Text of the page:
Aldine & Aldine Ornamented were patented by William H Page — and assigned to William H Page & Co — on March 15, 1870, (US Design No 3,905). The faces were first shown as wood type by William H Page & Co in their July, 1870 Specimens of Wood Type.
In American Wood Type Rob Roy Kelly‹1› stated that he believed this design to have originated as a wood type in America. Kelly showed specimens of theses faces on pages 265 and 266 of American Wood Type.
Aldine was a low contrast modification of the Clarendon style letter set to squarer proportions. Clarendons are themselves a variation of the Antique style in which the serifs are bracketed with a soft transition at the stroke joints and tend to exhibit higher contrast between thick and thin strokes‹2›. The Clarendon style was immensely popular during the second half of the nineteenth century, and was elaborated into a wide range of designs.
Examination of samples of actual type blocks of Aldine Ornamented in the Rob Roy Kelly American Wood Type Collection at The University of Texas at Austin indicate that, while the face was cut on the router-pantograph, the delicate filigree detail at the mid section of the face was finished by hand.
Page first showed Aldine and Aldine Ornamented in the catalog Specimens of Wood Type from July, 1870. In this catalog, Aldine was listed in price Class B, and Aldine Ornamented was listed in Class E. Both faces were also shown in Page catalogs from August 1872, July 1873, September 1876, 1880. Aldine was shown in 1885 and 1888, while Aldine Ornamented was only shown again in 1887. Page never showed a lowercase for Aldine Ornamented but did show a lowercase for Aldine in the 1885 Wood Type, Borders, &c.
Text in the patent application indicates Page designed this face to be used both individually and chromatically. “…the two alphabets to be printed single, or the one printed over the other in colors.” The design was shown chromatically in both the July 1870 catalog as well as 1874 Specimens of Chromatic Wood Type, Borders, &c listed as Chromatic Aldine Ornamented.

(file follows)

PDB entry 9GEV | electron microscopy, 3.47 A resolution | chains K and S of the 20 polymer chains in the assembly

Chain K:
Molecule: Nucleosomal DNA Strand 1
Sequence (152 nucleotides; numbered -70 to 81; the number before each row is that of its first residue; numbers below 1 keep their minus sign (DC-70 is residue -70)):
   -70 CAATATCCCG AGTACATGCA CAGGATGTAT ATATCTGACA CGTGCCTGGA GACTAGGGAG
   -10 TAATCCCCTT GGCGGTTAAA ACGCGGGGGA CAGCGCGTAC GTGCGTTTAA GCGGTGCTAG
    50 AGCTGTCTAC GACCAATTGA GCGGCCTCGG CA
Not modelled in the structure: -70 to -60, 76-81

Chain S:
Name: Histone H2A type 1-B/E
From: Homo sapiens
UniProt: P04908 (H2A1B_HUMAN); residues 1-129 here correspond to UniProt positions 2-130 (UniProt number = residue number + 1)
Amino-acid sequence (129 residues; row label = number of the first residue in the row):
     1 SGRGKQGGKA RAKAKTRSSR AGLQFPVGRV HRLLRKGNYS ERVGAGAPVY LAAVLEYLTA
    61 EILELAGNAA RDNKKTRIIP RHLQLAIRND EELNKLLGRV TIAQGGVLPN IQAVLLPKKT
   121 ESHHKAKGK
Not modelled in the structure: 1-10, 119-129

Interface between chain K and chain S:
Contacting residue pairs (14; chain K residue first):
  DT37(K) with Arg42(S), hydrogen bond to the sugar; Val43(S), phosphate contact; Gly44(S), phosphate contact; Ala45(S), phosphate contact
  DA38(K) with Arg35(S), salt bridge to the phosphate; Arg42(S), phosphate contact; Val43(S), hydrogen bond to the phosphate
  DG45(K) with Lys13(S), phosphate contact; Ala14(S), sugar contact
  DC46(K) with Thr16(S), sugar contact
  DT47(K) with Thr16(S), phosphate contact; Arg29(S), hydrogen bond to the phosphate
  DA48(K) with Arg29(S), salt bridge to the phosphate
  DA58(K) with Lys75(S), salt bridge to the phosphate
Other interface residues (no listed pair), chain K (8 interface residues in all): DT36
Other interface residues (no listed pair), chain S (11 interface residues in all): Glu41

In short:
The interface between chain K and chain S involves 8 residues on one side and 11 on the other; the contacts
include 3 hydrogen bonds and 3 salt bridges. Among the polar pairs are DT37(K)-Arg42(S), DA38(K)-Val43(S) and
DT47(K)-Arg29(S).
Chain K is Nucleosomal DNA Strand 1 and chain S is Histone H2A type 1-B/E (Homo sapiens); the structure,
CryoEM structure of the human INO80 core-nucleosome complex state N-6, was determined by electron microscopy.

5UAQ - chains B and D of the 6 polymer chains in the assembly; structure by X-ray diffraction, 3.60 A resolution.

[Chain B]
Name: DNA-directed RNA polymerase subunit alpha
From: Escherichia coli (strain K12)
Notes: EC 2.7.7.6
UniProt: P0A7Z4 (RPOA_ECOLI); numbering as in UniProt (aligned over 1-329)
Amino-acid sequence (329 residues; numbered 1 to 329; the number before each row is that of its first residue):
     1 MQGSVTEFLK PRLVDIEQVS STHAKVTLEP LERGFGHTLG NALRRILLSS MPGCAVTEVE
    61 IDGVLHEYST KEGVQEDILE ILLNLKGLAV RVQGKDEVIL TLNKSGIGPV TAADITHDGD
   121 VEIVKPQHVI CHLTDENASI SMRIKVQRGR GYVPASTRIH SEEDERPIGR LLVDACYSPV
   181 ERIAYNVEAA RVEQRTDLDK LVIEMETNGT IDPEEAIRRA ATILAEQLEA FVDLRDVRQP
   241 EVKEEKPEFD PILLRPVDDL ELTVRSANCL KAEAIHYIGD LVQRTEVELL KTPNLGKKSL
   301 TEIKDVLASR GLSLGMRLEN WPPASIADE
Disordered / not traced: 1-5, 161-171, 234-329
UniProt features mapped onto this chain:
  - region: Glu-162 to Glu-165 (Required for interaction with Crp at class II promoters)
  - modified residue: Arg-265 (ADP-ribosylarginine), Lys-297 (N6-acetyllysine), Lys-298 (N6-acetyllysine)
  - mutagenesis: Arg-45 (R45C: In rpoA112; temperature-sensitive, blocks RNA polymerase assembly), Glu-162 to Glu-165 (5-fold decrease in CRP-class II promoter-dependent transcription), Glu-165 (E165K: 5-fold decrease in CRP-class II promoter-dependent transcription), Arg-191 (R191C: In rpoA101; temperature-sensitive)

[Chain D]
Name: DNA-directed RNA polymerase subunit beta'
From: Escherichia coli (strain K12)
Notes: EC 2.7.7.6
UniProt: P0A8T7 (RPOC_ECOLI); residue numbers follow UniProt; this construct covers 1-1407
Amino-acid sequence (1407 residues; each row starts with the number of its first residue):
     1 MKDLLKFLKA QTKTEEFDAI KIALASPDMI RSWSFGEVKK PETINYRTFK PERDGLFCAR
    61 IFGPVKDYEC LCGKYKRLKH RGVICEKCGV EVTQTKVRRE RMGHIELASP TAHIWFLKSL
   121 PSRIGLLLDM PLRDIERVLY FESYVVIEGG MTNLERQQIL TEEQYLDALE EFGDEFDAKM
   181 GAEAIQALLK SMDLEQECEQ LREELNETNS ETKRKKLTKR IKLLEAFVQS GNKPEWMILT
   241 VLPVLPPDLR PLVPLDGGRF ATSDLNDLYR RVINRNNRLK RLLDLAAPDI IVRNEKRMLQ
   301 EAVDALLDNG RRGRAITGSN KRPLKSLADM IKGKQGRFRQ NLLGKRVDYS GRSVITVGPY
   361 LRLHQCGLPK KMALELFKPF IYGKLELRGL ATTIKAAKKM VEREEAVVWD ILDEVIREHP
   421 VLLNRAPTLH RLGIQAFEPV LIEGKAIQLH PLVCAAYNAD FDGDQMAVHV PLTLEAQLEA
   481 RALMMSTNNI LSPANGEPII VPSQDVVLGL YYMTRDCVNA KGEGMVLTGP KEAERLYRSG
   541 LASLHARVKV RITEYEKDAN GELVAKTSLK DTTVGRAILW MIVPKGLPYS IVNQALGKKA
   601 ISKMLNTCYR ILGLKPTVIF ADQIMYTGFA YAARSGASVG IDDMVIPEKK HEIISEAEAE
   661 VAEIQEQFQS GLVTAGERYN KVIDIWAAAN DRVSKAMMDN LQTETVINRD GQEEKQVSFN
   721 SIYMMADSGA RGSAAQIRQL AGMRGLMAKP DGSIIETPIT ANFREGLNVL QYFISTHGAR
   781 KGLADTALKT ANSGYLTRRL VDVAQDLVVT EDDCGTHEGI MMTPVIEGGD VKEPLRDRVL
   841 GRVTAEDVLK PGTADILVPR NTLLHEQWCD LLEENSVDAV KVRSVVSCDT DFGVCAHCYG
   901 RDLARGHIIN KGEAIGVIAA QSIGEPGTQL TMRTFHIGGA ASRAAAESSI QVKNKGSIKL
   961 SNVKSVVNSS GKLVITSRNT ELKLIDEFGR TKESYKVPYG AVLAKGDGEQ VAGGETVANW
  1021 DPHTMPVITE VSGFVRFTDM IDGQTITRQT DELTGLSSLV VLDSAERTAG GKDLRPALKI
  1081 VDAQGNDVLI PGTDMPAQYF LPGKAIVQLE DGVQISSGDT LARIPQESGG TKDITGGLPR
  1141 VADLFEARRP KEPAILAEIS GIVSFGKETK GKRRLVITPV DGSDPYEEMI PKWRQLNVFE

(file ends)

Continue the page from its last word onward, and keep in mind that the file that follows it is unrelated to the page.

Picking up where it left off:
It does seem from the known printed catalog record that, though Page patented the design, other manufacturers also produced subtle variations after at least 1872. Almost all competitors used the name Aldine. Hamilton named their version Aldine and also used the name No 23; Morgans & Wilcox named their version Aldine, renamed No 3045 by Hamilton after the 1897 acquisition; National Printers’ Materials named their version Aldine; Tubbs named their version Aldine and later No 2167; Vanderburgh, Wells & Co used the name York Aldine No 3, Heber Wells then renamed the face No 496 in 1890 after taking sole control of the company, and it was renamed No 5043 by Hamilton after the 1899 acquisition. Hamilton renamed the Page cut of Aldine, No 4023 after the 1891 acquisition.
Several manufacturers also produced their own subtle variations of Aldine Ornamented. Hamilton only offered Aldine Ornamented — renamed No 456 — after the 1891 acquisition of Page’s wood type company. Morgans & Wilcox showed a version of Aldine Ornamented, which was renamed No 3242 by Hamilton after the 1897 acquisition; and Wells showed the face as York Aldine No 3 Ornamented, which was renamed No 5274 by Hamilton after the 1899 acquisition. The face doesn’t appear in the specimen record after Hamilton’s eponymous Catalog No 16 of 1906.
- Kelly, Rob Roy. American Wood Type: 1828–1900, Notes on the Evolution of Decorated and Large Types and Comments on Related Trades of the Period. New York: Van Nostrand Reinhold Company, 1969: 265, 266. / ←
- The first bracketed Antique shown typographically was by the English foundry Blake & Stephenson, in 1833, and named Ionic. This name would be used for this bracketed style until 1845 when Robert Besley registered a heavier design with higher stroke contrast named Clarendon. / ←